Not to mention that the entire thing rests on the premise that hackers sitting in prison are still the aforementioned experts on security and intrusion prevention. Sorry but I don't buy that as a general assessment.

RE: We prosecute our hackers
By TSS on 3/29/2012 9:00:39 AM , Rating: 2
Well lets see, does the government build safes and safe technology, in order to improve the national security of monitary deposits? no.

"currency manipulation consultants" already exist and work in droves at the fed and treasury. Using the criminals would be a step up here.

You don't need the hackers to attack china. They don't have anything worth stealing anyway. What you need hackers for, is to continually attack domestic networks without causing damage, or as little as possible. You want them to hack the same stuff as the chinese hack, before the chinese hack it, so that you can secure it against them.

And secretly remove from prison? lol, are you so stuck in thinking in totalitarian terms? Just offer them a choice when they get caught. Either go to jail or sign a job contract of the same lenght. One has possibly electronic house arrest and monitoring software, the other ass rape. And incase you didn't know, the majority of hackers isn't exactly physically fit.

And build a super, super secure webpage and server. Put a single file on there containing contact information where to apply for the security job for the government. Then put out an open call to hackers to hack it, then wait for the applications to fill in. They won't cause damage and you've got somebody with already a base level skill, which can then be heightened through training.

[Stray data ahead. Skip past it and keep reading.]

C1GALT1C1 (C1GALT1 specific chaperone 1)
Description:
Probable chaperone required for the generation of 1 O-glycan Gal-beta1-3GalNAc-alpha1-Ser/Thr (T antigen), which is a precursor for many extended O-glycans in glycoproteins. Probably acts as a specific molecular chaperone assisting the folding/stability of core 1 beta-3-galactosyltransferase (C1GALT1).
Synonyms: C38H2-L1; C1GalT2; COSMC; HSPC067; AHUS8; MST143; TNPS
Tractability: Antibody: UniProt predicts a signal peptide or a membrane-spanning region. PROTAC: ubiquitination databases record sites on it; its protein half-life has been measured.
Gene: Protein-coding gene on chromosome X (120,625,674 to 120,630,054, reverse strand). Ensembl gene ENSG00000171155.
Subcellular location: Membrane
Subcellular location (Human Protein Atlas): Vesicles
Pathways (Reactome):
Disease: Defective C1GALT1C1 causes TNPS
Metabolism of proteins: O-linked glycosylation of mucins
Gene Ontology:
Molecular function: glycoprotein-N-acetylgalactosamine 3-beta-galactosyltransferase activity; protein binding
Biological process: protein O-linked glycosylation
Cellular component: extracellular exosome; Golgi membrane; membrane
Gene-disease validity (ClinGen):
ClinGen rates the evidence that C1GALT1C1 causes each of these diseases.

But no, you're right. Lets send everybody to prison, it has worked so well in the past. Every person walking out of there is a shining beacon of reformed model citizen, so it'll be a far better option then anything... "productive".

RE: We prosecute our hackers
By Reclaimer77 on 3/29/12, Rating: -1
RE: We prosecute our hackers
By Paj on 3/30/2012 7:35:14 AM , Rating: 2
It's a pretty slippery slope. Theres a big difference between hacking and murder, and the two shouldn't be given equal weight as premises in an argument.

I would be surprised if someone working for the NSA right now didn't get discovered by doing something illegal.

I do get your drift though, and I'll grant that it could set a precedent.

"I mean, if you wanna break down someone's door, why don't you start with AT&T, for God sakes? They make your amazing phone unusable as a phone!" -- Jon Stewart on Apple and the iPhone